April 1, 2019•1,102 words
I'm not entirely sure if others experience reading in the same way I do; not to criticise them, and not to imply my way of experience is particularly better in any way—I'd argue the drawbacks are probably worse than anything I gain from it.
I can't easily find interest in novels; it takes a particularly good author (and story, for that matter) to be able to capture my attention. Not to say that the authors and novels I can't get into are bad, necessarily—they're just not writing what I'm looking for.
There's a reason Worm, for example—a novel I've been talking about non-stop this week during a reread of it—gets me completely obsessive over it. I pick the serial up, and I fade into it.
Concepts like the "mind's eye" and hallucinations have always seemed foreign to me; I've never been able to visualise (or hear, for that matter) anything that wasn't particularly real. Dreams fall into this category. I think I used to have them when I was younger—incredibly vivid, influenced from the few stories I was reading that could capture my interest at the time, or from fantasies I had written out in my head. Maybe from things that had scared me, on occasion. Waking up from violent whiplash in the real world wasn't uncommon at the time.
But my brain seemed to realise they weren't right, even then—I could only handle the physics within my waking visualisations, dreams and whatnot for a bit, an arm's length from the "camera" of them at the time. All in third-person, this meant they'd usually dissolve fairly quickly, with me falling through a surface, or a scene repeating, over and over again, until I was jolted out, left to my own thoughts.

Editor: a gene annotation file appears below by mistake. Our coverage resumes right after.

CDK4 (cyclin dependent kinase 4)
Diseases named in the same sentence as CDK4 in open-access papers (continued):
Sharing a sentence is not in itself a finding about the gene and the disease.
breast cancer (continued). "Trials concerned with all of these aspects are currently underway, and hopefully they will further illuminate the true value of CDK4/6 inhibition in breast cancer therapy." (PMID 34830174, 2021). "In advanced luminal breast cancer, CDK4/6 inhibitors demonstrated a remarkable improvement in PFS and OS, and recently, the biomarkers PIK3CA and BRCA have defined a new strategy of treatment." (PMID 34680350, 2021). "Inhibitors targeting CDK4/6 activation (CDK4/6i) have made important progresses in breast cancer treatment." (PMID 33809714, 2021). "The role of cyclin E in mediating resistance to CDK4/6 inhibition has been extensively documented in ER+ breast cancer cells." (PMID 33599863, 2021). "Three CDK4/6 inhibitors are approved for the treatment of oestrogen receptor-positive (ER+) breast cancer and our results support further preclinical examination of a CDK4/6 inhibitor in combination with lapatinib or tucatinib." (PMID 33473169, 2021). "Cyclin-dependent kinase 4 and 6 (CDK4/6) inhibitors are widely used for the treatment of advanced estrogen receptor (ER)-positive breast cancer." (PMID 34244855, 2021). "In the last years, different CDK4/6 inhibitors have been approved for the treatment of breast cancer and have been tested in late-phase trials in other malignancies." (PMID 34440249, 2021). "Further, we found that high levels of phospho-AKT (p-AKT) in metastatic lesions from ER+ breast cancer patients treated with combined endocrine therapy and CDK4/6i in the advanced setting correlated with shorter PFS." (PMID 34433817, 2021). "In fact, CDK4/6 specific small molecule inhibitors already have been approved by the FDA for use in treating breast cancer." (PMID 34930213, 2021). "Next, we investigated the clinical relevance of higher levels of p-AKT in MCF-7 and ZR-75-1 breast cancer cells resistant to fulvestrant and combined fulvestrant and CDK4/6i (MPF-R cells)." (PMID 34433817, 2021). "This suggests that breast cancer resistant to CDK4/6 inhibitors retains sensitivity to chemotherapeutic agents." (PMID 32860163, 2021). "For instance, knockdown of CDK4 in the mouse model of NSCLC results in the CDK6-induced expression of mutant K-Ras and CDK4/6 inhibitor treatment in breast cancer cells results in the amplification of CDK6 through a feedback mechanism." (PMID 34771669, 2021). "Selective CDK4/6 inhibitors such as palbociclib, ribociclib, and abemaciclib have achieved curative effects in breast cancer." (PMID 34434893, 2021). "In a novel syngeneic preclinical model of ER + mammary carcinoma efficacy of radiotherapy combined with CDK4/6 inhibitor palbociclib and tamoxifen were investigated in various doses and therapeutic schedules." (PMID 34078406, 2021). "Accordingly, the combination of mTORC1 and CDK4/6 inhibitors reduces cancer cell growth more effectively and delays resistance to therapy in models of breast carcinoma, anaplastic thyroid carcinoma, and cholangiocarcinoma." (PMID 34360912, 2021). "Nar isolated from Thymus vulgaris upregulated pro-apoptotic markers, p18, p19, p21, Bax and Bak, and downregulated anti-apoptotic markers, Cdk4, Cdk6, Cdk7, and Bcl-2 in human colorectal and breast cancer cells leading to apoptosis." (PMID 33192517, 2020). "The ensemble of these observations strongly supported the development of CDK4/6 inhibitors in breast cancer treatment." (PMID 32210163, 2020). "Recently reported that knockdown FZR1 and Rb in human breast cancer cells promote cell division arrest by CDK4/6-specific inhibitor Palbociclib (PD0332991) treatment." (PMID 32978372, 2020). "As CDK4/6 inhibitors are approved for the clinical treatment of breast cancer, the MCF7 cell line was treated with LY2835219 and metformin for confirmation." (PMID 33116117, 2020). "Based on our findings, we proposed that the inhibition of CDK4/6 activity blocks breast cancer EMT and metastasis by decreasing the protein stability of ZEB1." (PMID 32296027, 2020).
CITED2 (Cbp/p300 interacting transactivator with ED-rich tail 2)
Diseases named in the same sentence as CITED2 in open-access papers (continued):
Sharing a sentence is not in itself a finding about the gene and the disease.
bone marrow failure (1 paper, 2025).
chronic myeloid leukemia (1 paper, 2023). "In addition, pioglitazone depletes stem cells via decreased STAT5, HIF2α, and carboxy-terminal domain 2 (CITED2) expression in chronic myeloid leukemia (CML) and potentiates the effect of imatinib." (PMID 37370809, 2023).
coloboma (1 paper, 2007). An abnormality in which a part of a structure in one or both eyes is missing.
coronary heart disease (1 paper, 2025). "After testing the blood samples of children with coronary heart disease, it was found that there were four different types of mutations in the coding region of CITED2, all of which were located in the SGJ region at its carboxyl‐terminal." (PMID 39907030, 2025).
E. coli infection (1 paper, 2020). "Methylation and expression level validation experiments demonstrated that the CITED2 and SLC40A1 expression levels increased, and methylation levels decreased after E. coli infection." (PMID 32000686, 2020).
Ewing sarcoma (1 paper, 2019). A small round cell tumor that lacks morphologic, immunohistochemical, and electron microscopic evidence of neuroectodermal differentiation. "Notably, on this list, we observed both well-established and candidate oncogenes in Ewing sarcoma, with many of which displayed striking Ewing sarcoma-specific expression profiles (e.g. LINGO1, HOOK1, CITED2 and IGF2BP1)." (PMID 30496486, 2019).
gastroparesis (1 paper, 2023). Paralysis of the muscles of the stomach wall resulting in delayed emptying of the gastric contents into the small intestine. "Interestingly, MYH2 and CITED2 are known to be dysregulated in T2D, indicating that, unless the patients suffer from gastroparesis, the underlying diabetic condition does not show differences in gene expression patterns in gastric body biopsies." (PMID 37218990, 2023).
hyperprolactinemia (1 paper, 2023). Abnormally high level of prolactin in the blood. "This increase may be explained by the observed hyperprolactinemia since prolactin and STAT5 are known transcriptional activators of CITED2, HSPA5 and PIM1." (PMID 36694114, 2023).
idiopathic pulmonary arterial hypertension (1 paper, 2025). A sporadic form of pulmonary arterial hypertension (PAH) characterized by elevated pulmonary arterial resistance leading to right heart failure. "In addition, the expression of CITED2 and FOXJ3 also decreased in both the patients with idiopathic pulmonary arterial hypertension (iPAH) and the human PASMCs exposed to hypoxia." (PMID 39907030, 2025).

They stopped coming whatsoever after a short while—I just didn't, anymore. No more dreams, and attempts at mind-visualisation left me solely with black smudges, barely perceptible, within my vision but above my focus, when I managed anything. I gave up on it quickly.
Then I read The Chronicles of Narnia.
Something about it was different, and I noticed almost instantly. I'd curl up on the couch, or sit in a chair and throw my legs over a table, if that was an option, and I'd be consumed by it. I could see it. No falling through surfaces, no impossible-to-fix errors in the visualisation—no infinite, headache-inducing loops.
I could see the forests, the castles, the beach. Aslan. Peter, especially, but every character. I could feel it, almost. Incredibly intense, almost reality-conquering. I could convince myself I was warm, or freezing cold, or soaked, or that the wind was flowing across my face. I could see my own footprints in the snow, if I wanted; I could keep track of theirs without effort.
The world painted was magical, almost, and for all intents and purposes, I was there. The author had brought me to it, allowed me escape.
I was seven, I think.
I started spending hours on my library's online catalogue and book piracy sites, trying to find novels that could replicate the experience. My thoughts at school, at home, on field-trips and holidays, entirely filled by fantasy.